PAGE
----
Cyborgs in D&D 5e

Today Nick from Owlman Press was asking me about how I would represent cyborgs in 5th Edition Dungeons and Dragons. It wasn’t something I had thought about before. I don’t think I’ve actually used any constructs in my games so far, although I have included some elements that border on science fiction. A couple of times I’ve run adventures that involve spaceships (like the ones from the Spelljammer campaign setting) that crashed centuries or millenia ago.

I was thinking that to make a cyborg I’d probably start with stats for some kind of humanoid or beast, amke them a construct instead, raise their armor class and change some of their damage vulnerabilities, resistances and immunities. I thought I’d probably remove their regular attack abilities and give them an attack ability resembling one of the futuristic weapons from the Dungeon Master’s Guide. I also thought of just giving them a set amount of damage for successful attacks, which is based on a planar effect applied on the plane of Mechanus in 2nd Edition.

This got me thinking about how I could incorporate a cyborg (possible from a crashed Spelljammer ship) into an adventure, so I had a go at making one:

Cyborg Rabbit

Small construct, lawful neutral

STR 15 (+2)   DEX 10 (+0)   CON 10 (+0)
INT 16 (+3)   WIS 14 (+2)   CHA 12 (+1)

Challenge: 1 (200 XP)
Armor Class: 17 Half Plate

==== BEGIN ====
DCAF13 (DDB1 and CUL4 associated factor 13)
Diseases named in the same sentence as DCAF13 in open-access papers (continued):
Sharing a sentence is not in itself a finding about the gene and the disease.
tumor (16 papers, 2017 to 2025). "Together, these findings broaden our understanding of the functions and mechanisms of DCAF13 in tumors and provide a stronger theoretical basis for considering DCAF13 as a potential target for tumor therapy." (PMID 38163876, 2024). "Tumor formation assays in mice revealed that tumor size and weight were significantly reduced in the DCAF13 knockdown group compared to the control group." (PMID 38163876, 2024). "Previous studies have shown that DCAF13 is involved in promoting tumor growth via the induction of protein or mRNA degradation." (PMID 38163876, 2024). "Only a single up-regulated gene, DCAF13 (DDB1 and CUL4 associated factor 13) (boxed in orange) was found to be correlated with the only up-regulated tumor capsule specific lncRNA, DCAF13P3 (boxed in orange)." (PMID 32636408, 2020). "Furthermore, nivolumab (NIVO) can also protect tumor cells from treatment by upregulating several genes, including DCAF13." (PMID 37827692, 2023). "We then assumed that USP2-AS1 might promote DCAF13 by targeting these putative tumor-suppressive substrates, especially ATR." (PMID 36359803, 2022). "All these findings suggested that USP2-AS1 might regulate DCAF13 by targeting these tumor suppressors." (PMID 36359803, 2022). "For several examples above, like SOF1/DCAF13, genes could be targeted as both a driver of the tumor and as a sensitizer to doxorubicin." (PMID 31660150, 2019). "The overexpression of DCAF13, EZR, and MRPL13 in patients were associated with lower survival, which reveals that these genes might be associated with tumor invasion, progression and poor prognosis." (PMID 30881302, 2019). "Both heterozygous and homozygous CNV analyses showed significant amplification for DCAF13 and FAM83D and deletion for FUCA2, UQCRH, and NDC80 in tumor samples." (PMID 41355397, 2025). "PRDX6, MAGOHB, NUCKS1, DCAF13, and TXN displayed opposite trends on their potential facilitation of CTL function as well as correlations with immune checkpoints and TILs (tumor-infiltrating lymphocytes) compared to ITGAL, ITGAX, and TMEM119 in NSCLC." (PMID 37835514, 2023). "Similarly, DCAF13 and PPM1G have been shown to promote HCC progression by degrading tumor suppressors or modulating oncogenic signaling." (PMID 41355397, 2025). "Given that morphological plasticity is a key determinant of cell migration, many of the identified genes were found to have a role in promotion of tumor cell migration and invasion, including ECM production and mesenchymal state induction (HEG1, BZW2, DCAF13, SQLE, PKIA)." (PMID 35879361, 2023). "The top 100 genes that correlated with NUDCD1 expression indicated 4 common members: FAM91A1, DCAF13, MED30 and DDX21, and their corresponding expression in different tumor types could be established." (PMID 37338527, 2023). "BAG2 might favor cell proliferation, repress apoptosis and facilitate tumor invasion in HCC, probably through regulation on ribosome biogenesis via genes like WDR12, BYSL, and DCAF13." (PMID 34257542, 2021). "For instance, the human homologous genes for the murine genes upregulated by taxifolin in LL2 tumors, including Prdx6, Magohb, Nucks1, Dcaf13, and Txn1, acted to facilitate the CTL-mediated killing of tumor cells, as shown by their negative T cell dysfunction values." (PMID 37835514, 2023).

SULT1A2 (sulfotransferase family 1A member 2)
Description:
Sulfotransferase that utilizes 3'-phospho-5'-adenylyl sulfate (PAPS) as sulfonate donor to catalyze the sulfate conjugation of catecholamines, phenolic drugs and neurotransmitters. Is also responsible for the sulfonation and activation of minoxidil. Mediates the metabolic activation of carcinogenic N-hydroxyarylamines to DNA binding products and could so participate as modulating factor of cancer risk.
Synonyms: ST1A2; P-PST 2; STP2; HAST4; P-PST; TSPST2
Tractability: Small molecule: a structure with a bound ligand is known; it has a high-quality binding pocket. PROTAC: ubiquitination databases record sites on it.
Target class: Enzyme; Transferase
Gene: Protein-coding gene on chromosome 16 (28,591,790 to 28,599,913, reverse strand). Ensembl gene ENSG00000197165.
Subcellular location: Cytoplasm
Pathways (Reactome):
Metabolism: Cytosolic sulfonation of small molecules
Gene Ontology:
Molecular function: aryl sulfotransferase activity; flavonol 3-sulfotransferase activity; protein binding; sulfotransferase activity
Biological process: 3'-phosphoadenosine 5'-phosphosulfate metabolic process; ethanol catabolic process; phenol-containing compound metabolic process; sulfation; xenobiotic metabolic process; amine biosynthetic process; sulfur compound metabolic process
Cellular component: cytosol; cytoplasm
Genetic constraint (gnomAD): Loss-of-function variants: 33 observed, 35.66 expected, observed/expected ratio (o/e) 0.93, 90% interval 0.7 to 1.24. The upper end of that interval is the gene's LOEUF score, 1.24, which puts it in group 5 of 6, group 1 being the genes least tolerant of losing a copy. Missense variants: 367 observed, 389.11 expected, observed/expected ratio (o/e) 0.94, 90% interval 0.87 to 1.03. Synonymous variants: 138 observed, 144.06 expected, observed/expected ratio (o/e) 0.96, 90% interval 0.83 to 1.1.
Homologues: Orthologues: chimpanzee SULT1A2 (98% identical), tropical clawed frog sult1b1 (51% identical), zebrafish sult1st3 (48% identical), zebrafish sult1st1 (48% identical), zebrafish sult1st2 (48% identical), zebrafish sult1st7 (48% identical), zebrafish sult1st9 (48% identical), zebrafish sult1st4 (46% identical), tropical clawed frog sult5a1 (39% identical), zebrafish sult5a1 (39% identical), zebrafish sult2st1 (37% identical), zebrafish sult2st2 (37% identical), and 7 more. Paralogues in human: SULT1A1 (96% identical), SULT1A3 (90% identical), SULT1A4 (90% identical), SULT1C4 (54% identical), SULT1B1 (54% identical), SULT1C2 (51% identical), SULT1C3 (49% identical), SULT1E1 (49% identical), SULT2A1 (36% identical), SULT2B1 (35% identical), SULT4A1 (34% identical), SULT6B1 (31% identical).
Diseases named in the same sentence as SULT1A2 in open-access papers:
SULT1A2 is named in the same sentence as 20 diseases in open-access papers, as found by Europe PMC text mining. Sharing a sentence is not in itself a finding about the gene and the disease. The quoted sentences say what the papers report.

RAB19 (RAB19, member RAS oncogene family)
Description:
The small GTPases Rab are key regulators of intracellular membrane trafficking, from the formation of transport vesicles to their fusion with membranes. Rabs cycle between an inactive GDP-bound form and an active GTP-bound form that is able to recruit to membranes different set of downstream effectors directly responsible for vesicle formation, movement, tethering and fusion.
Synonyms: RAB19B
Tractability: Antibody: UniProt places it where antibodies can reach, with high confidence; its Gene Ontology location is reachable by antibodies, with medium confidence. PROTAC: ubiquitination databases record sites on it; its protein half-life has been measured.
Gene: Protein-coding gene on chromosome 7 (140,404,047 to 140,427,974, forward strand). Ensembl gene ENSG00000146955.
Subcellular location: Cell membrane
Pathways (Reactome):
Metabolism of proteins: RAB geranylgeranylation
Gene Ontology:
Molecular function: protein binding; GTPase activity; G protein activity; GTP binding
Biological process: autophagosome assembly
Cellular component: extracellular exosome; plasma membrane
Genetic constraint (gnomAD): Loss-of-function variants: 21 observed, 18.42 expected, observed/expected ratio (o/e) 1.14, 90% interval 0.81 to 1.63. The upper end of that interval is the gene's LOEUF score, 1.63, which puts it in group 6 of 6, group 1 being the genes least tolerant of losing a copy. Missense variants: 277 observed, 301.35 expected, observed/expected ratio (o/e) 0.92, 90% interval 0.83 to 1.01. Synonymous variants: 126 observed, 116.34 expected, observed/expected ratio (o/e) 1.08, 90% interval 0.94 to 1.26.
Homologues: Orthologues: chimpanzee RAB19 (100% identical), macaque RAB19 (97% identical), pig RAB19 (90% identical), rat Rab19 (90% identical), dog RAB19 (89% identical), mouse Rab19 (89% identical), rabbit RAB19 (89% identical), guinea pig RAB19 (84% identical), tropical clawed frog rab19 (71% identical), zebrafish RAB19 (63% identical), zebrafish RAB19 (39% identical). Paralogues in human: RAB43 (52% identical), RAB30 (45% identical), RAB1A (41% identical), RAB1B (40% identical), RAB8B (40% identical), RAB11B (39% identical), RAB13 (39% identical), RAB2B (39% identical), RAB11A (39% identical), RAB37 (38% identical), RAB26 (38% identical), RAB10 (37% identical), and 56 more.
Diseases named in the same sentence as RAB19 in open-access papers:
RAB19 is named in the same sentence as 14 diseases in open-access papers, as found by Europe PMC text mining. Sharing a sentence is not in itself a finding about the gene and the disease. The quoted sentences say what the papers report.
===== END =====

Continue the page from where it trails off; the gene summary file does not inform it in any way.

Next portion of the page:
Hit Points: 27 (6d8)
Speed: 30 ft.
Skills: Deception +5, Insight +4, Investigation +3, Perception +4, Persuasion +5, Sleight of Hand +4, Stealth +4
Damage Vulnerabilities: Lightning
Damage Resistances: Force
Damage Immunities: Poison
Condition Immunities: Poisoned
Senses: Darkvision 60 feet, Passive Perception 16
Languages: Deep Speech, Undercommon

Cunning Action. On each of its turns, the cyborg rabbit can use a bonus action to take the Dash, Disengage, or Hide action.


Laser. Ranged Weapon Attack: +4 to hit, range 40/120 ft., one target. Hit: 10 radiant damage.


A little while ago a few of these stickers turned up in our neighbourhood, at the corner of Richardson Street and Lygon Street. Last week I noticed that they had all been removed, but just like real rabbits another one turned up again soon after.

Rabbits are well known for breeding quickly, taking over and depleting resources. At our learning circle on Monday night we had a look at John Marsden and Shaun Tan’s picture book The Rabbits, which depicts the colonisation of this land as an arrival of rabbits.

Maybe rabbits are a kind of totem for colonists?